It is somewhat like what my wife and youngest son did the other day – they tried to finish all the puzzles in his room before they were packed into boxes. Some of the puzzles were missing pieces (including some of the ‘crucial to solving’ edges) and try as they might, their task could not be completed. Did they worry, fret or frown because the job was left undone? Did the unfinished puzzle consume their thoughts? No – those puzzles were simply set aside, destined for the recycling bin, and they moved onto the next ones. I can only work with what I’ve got and trust that God will allow me the pieces of this puzzle called life when He knows I am ready to place them in.
We will likely be making some decisions this weekend. If you are a person who prays, please consider lifting my family (and our living situation) before the throne. And if you are like me, trying to ‘cast and claim His care’, let me know how I can pray for you. It’ll give me something different (and better) to focus on should I find myself still unable to sleep.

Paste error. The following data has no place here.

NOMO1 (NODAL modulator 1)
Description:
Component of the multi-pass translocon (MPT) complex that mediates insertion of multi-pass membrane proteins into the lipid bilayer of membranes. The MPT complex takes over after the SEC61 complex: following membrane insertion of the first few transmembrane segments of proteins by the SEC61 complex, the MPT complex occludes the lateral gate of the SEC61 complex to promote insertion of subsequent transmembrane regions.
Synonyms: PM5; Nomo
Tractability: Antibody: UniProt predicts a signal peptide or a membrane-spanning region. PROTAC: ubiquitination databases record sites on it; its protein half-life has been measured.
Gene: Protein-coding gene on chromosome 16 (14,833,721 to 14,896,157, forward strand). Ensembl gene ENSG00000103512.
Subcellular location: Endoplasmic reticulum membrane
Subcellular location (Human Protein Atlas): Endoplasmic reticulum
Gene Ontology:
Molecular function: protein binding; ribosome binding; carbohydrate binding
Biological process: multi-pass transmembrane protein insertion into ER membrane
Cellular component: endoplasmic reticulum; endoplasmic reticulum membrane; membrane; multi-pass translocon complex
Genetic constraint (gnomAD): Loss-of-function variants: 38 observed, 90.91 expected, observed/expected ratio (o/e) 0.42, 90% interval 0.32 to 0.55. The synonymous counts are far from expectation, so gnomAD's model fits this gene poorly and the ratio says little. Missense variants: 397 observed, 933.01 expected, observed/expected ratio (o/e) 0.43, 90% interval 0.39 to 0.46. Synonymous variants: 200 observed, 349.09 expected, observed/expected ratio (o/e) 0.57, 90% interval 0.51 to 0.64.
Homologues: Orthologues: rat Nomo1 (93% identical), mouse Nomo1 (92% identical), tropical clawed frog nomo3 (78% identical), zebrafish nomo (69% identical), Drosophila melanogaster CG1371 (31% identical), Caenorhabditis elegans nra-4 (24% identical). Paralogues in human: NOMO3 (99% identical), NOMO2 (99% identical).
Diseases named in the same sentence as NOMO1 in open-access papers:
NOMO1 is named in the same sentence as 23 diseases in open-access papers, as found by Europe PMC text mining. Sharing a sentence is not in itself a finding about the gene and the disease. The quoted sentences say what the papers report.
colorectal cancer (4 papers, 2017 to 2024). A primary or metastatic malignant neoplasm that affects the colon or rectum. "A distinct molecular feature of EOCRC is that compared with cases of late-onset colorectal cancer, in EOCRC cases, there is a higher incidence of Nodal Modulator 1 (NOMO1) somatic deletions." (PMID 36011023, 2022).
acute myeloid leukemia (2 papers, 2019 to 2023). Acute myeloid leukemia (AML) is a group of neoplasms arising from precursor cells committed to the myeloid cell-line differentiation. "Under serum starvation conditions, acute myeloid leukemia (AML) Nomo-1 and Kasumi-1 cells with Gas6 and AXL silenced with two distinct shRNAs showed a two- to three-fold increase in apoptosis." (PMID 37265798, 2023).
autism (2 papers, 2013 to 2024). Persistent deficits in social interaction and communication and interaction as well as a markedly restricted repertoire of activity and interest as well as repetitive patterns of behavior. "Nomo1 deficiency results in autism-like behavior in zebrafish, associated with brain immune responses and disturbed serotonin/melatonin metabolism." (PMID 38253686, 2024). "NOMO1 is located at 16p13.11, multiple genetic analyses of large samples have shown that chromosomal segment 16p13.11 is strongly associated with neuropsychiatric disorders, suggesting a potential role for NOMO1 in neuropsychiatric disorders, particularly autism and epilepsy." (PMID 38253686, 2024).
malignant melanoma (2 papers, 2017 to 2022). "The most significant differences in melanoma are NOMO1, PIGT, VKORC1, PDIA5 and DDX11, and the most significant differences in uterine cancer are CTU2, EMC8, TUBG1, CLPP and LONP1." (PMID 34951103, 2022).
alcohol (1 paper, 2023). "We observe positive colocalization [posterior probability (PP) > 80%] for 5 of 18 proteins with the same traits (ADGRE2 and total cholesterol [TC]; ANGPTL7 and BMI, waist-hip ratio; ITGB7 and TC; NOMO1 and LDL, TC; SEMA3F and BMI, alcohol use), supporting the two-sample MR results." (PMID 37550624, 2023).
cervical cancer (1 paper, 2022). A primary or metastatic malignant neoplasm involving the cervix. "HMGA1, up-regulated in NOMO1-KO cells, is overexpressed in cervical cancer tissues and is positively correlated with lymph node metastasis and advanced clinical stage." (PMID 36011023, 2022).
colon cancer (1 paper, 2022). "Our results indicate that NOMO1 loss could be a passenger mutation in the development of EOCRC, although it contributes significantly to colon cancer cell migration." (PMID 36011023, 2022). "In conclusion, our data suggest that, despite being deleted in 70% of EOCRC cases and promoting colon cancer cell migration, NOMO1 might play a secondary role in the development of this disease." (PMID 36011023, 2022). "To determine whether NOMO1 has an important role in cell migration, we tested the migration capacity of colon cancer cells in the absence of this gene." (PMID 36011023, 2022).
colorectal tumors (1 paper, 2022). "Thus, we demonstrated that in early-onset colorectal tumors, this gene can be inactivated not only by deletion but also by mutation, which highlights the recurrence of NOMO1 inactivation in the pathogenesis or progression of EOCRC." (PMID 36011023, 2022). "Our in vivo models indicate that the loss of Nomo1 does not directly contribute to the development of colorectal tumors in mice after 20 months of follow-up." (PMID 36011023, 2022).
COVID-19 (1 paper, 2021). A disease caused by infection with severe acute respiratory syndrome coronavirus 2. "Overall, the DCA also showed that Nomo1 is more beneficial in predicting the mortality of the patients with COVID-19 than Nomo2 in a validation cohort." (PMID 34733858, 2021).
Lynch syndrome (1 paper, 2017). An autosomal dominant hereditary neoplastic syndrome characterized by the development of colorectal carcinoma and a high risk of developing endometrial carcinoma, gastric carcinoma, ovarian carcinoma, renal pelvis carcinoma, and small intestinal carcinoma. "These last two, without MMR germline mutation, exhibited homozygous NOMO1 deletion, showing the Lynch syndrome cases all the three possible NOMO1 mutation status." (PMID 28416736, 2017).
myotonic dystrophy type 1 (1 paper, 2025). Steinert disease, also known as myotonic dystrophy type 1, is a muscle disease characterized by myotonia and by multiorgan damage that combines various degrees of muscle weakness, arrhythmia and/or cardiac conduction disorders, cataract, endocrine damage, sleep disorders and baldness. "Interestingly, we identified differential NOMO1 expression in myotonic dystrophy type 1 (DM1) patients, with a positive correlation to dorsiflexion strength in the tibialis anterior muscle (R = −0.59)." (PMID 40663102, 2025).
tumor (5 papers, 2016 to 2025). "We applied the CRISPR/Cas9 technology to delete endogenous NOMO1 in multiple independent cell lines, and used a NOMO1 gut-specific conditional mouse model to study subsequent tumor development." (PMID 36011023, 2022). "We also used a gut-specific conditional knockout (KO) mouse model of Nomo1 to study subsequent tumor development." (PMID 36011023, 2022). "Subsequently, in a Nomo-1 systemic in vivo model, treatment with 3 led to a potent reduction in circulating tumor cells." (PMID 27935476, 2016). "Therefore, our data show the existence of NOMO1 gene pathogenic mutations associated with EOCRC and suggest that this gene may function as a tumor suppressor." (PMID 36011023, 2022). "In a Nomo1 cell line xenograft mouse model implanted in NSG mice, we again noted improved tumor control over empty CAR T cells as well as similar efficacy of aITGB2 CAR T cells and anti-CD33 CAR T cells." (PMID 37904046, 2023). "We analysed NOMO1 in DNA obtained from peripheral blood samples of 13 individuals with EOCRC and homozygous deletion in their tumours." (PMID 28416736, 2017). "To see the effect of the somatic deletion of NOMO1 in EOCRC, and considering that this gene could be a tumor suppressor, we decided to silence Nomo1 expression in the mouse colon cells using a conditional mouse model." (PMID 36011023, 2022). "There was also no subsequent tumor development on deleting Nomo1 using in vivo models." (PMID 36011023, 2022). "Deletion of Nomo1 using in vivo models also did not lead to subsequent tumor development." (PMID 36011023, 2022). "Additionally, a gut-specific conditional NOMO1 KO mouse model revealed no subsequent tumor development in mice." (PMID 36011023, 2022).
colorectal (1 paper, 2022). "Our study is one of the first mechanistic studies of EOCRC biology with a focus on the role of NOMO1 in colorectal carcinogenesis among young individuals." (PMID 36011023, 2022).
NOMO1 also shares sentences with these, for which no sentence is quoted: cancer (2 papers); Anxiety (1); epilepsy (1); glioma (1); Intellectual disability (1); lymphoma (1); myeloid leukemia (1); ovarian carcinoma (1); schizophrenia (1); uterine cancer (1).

My, how time flies. It seems like just yesterday that I was posting on this page that we were taking our eldest to college. It is unfathomable to me that it has actually been nearly four years. Tomorrow, my wife and I will watch him walk across a stage to receive his bachelor’s degree from Gordon College. All the papers and tests, projects and presentations have been made; all the notes and classes have been taken. Jonathan is no longer a kid who has gone off to school. There is little doubt now – my son is now an adult.
I thought about writing an open letter to my son, telling him all the things that he still needs to know in order to be successful in the world of the working – there are no small jobs, just small people; those you crush on your way up the ladder to success will also be those unwilling to prevent you from falling back down; if you do your best every time, you will sleep better at night – but I realized that I do not have many pearls of wisdom to offer. As the diploma he’ll receive tomorrow signifies, the days of formal lessons are over and the days of application awaits.